Dave Bittner: Yes, I would. Right. I would. Yes. Yes. I would say that is descriptive rather than differentiating, the word unsolicited.

Joe Carrigan: Correct. This new ruling extends the existing law by recognizing those voices as artificial under federal law.

Dave Bittner: Okay.

Joe Carrigan: And so there's a quote in here from Jessica Rosenworcel. And she says, quote, Bad actors are using AI generated voices and unsolicited robocalls to extort vulnerable family members, imitate celebrities and misinform voters. And we're putting these fraudsters behind these robocalls on notice. Now, the scam robocalls most recently that they're referencing here is these voices or these calls that came in New Hampshire.

Dave Bittner: Right.

Joe Carrigan: That were impersonating Joe Biden, encouraging people not to go to the polls for the state's primary.

Dave Bittner: Right. He said, save your vote.

Joe Carrigan: Right.

Dave Bittner: The robocall said, save your vote.

Joe Carrigan: Yeah. Robo Joe Biden said save your vote.

Dave Bittner: Save your vote for what, Joe?

Joe Carrigan: I don't know how effective this is to the average voter, and I don't know what impact this has in a primary election. Right? Here in the United States, we have we have our primary election to decide which candidates are going to be advanced by the parties that we have in this country. And there are numerous different ways that happens. It happens by voting. And if you have a large enough party like the two big ones, the Democratic and the Republican Party, then you get put on state sponsored ballots. Then there's the Green Party where you can go in and vote for it. You can't vote for the Libertarian Party. They actually decide who their nominee is going to be based on the amount of money they raise for the campaign. But any party that's large enough, that has enough constituents to actually say, we want to be on the primary ballot, they can do that.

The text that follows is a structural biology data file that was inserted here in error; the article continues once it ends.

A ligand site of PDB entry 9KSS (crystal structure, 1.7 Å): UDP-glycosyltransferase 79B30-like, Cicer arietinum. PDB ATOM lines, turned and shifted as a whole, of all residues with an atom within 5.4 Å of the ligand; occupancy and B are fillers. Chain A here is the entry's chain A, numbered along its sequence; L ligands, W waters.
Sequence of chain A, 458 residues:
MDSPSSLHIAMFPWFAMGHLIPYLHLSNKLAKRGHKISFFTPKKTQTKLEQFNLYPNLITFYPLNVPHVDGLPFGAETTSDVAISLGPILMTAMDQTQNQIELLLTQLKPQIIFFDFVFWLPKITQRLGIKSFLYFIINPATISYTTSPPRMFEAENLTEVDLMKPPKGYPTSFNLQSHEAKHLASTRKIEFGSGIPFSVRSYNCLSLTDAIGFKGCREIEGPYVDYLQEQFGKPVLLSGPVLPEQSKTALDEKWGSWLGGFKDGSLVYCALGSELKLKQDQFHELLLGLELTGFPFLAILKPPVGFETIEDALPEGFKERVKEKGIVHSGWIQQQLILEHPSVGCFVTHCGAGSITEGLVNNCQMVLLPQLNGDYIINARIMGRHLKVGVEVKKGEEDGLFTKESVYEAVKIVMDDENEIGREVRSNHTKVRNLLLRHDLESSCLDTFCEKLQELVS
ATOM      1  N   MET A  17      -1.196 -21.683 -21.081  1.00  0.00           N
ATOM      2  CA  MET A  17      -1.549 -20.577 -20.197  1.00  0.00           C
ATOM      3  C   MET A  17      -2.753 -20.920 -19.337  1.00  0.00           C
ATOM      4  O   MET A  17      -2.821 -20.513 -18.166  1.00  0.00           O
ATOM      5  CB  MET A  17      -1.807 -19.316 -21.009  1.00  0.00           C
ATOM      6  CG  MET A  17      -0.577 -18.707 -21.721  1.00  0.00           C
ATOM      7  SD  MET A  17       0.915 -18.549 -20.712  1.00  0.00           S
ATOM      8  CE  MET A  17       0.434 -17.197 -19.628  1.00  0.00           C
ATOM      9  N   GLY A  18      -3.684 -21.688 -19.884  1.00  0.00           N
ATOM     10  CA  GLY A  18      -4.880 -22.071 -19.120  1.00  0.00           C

Dave Bittner: Yeah.

Joe Carrigan: So by saying to voters, stay home and don't vote, you're only going to impact the people that were going to vote in that party's primary anyway. Right. Unless it's like an open primary. Is New Hampshire an open primary?

Dave Bittner: I don't know, Joe.

Joe Carrigan: I don't either. I'm wondering what the usefulness of this is. But in a general election, this could be very disruptive. Something like this could be very disruptive. Joe Biden or somebody impersonating Joe Biden calling your home and saying, don't bother coming to the polls, we've already won the election. Thanks for your support.

Dave Bittner: Right.

Joe Carrigan: That would be bad. I don't see how effective this is for a primary. But anyway.

Dave Bittner: Well, I mean, suppose you had a really tight primary between, you know, you have two candidates who are in a tight primary.

Joe Carrigan: That's true.

Dave Bittner: You get a bunch of robocalls that alleges to be from one of them saying, hey, don't bother voting today.

Joe Carrigan: Like Republican primaries right now, there is no incumbent candidate. So there's a bunch of candidates running for the Republican nomination.

Dave Bittner: Yeah. I mean, my sense is that this is the FCC just trying to nip this in the bud.

Joe Carrigan: Yeah. Trying to get out in front of this.

Dave Bittner: Yeah.

Joe Carrigan: So here's something that's interesting is authorities said this week that they had linked those calls, those ones impersonating Biden to a Texas man and two of his companies. And there is an ongoing investigation that could lead to civil and criminal penalties.

Dave Bittner: Yep.

Joe Carrigan: So this is already illegal.

Dave Bittner: Right.

Joe Carrigan: So here's my question about this ruling. Does this help? Does this do anything? Is this effective at all? Do you anticipate this having any impact on the frequency or the effectiveness of these robocalls?

Dave Bittner: Well, I think if you take this ruling, which the publicizing of this ruling combined with the potential prosecution of the parties that did this specific case, I think they're hoping that that'll keep more people from doing it.